Big rate rise test for Bank of England boss Andrew Bailey

Bank of England boss Andrew Bailey braced for major test of his credibility as Britain faces biggest rise in interest rates for nearly three decades

Under pressure: Bank of England Governor Andrew Bailey

Bank of England Governor Andrew Bailey is braced for a major test of his credibility as Britain faces the biggest rise in interest rates for nearly three decades. 

Speaking earlier this month at Mansion House in the heart of the City of London, Bailey warned that a 0.5 percentage point jump in rates will be ‘on the table’ when the Monetary Policy Committee (MPC) meets this week. 

That would be the biggest leap in UK rates since 1995. The MPC was created in 1997 and until now the Bank has preferred to raise rates by 0.25 percentage points at a time. 

The European Central Bank lifted rates by 0.5 percent points just ten days ago and the US Federal Reserve last week announced an increase of 0.75 percentage points. 

The Bank of Canada went further – raising rates by 1 percentage point in a bid to crush inflation. 

The significant increases elsewhere in the world have piled pressure on the Bank of England to follow suit. 

Laith Khalaf, head of investment analysis at AJ Bell, said: ‘I think a 0.5 per cent rate hike is pretty much nailed on and if it doesn’t materialise, Andrew Bailey will be in the firing line once again for misguiding the market.’ 

Simon French, chief economist at Panmure Gordon, said: ‘The Bank and Governor have been clear that – if inflation threats intensify – there will have to be larger interest rate rises. These parameters have been met. As such, if they don’t deliver, then credibility is at risk.’ 

The Bank of England has raised interest rates five times since December – taking them from 0.1 per cent to 1.25 per cent – in a desperate attempt to tackle soaring inflation, which has hit a 40-year high of 9.4 per cent. It looks almost certain to rocket into double figures this autumn. 

Despite the global response to rising inflation, economists in Britain are split over whether the Bank will raise rates to 1.5 per cent or 1.75 per cent on Thursday. 

Bailey has been criticised by many for not acting fast enough to prevent a cost of living crisis in the aftermath of Russia’s invasion of Ukraine, which has sent energy and food prices soaring.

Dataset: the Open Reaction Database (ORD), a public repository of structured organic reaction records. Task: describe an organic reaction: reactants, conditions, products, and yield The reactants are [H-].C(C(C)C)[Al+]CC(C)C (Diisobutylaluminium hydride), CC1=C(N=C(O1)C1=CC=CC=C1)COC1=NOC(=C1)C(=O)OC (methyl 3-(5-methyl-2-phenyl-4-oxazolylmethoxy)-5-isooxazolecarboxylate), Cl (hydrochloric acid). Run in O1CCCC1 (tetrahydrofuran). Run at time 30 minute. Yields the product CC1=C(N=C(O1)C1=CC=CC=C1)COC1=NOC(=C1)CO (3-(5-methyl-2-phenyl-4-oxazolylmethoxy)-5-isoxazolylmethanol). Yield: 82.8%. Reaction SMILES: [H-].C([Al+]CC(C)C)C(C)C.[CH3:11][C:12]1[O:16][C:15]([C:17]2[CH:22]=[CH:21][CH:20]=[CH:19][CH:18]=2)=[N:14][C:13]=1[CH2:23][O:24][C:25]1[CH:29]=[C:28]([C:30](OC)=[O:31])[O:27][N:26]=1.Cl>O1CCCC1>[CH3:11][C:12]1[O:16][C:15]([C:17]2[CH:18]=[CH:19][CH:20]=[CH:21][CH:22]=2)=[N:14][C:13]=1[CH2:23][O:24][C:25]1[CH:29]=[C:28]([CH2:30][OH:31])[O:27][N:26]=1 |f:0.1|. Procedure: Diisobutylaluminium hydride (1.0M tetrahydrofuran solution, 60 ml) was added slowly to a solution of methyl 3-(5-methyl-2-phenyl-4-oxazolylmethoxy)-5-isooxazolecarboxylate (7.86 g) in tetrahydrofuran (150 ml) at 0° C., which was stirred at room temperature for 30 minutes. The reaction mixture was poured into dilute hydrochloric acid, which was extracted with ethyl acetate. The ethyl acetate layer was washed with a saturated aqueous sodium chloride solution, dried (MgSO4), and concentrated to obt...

However, there are fears that a more aggressive stance on rates will risk tipping the economy into recession.

Bonds markets signal recession 

One of the City’s most closely watched and reliable economic indicators is signalling that a recession may be looming. 

The warning sign is flashing in interest rates offered on UK Government debt, known as gilts. Normally when investors buy sovereign debt they are compensated with higher returns the longer they lock away their money. 

But in recent weeks the return – or yield – on gilts held for the short term has been almost the same as those held for he longer term. This so-called ‘yield curve inversion’ has heralded every recession in the US since 1955. 

Last week, the US contracted for a second consecutive quarter. This technical definition of a recession came after the yield curve there inverted earlier this year. 

The London School of Economics has found evidence that the gilts market anticipated almost every downturn in the UK economy as far back as the early 1800s. 

Former Monetary Policy Committee member Charles Goodhart, said a recession in Britain is ‘now highly probable’. However, not all analysts are convinced. Roger Lee, head of equity strategy at investment bank Investec, said a yield curve inversion ‘doesn’t make a recession inevitable, let alone indicate when one might happen’. 

He added that quantitative easing has distorted the market.

                                                                                                                                           Patrick Tooher